2.1. The Document Object Model

The W3C DOM was built on specifications from the Object Management Group. The W3C describes the W3C DOM as “A standard set of objects for representing HTML and XML documents, a standard model of how these objects can be combined, and a standard interface for accessing and manipulating them.”

The authors of Foundations of Ajax state “The DOM is an API for HTML and XML documents that provides a structural representation of the document and defines how the document structure is accessed through script”.

The W3C DOM object gives the script a handle on the document elements. These elements are often visualised as a tree structure. The W3C DOM is a language independent API and can be viewed here. The W3C introduces the DOM in phases, referred to as DOM levels.

2.1.3. DOM Levels

DOM Level 0 is a term used to describe the functionality supported by Netscape Navigator 3.0 and Microsoft Internet Explorer 3.0. DOM Level 0 is not a W3C specification. In October 1998, DOM Level 1 introduced HTML 4.0 and XML 1.0. This specification enjoys a wide support base. DOM Level 2 was completed in November 2000. DOM Level 2 extended DOM Level 1. This was done by introducing Cascading Style Sheets (CSS) and XML namespaces. DOM Level 3 is currently under development. The DOM Level 3 specification is composed of the DOM3 Core, validation, events, XPath and the ‘Document Object Model Load and Save Level 3′ Specification.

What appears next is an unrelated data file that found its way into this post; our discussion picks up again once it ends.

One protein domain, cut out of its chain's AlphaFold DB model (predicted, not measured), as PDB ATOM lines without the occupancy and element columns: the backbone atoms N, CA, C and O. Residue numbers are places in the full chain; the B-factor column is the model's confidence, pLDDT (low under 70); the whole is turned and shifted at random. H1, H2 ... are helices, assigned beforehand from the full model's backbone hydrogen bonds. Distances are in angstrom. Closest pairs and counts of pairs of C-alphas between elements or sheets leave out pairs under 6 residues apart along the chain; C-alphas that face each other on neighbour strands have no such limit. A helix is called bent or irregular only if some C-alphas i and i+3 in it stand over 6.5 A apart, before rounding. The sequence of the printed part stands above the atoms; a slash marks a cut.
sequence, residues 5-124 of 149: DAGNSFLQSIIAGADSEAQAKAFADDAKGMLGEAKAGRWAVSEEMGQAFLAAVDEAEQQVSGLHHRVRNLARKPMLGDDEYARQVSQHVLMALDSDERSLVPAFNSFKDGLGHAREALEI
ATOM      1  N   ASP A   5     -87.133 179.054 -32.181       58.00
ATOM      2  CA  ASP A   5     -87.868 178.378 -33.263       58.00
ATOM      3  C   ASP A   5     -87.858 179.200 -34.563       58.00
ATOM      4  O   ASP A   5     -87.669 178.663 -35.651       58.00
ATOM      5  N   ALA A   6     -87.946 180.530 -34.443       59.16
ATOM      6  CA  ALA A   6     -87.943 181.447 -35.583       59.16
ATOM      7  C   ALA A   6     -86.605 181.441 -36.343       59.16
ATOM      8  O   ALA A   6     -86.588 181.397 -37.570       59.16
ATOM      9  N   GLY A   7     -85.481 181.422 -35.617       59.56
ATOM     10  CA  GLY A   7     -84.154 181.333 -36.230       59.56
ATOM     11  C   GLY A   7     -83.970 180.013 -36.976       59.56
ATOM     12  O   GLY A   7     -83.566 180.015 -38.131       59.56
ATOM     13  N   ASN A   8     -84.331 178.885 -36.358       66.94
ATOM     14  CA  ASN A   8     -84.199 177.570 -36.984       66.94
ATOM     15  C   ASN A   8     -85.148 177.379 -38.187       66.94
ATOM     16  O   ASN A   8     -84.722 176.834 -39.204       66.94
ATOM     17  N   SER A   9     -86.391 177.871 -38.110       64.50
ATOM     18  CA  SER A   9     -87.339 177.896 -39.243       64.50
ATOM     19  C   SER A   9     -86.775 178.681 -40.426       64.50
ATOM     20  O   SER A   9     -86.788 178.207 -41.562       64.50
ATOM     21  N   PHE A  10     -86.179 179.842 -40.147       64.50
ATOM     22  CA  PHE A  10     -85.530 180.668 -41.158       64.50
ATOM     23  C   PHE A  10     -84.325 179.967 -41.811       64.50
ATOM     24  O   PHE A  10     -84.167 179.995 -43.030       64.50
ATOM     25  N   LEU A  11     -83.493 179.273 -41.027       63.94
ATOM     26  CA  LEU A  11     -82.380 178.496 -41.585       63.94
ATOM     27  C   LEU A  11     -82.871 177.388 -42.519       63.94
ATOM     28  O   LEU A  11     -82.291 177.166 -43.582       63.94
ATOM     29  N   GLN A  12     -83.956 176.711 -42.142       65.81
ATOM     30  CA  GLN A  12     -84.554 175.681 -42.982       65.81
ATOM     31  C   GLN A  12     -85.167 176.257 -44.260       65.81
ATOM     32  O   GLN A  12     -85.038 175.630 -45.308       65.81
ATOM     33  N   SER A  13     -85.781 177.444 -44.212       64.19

As previously stated Ajax is not a W3C standard. W3C has published the ‘Document Object Model Load and Save Level 3′ Specification, also referred to as W3C DOM Level 3 “Load and Save”. This specification defines a platform and language neutral way for programs and scripts to dynamically load, modify and save the content of a DOM document with XML content. This specification was developed in an attempt to solve incompatibility problems with different browsers. The W3C DOM Level 3 “Load and Save” specification 1.0 was released in April 2004. According to Foundations of Ajax no browsers currently support this standard. If browsers had to implement this standard certain browser incompatibility issues would be eradicated. An example of a browser incompatibility issue is evident when instantiating the XMLHttpRequest object.

Index | Part 1 | Part 2 | Part 3 | Part 4 | Part 5

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6 thoughts on “Ajax Fundamentals – Part 1

  1. Pingback: Ajax Fundamentals - About & Index « Daryn’s Blog

  2. Pingback: Ajax Fundamentals - Part 2 « Daryn’s Blog

  3. Pingback: Ajax Fundamentals - Part 3 « Project Entropy

  4. Pingback: Introduction to Ajax Parts 1 - 3 « Rich Internet Applications

  5. Pingback: Ajax Fundamentals - Part 4 « Project Entropy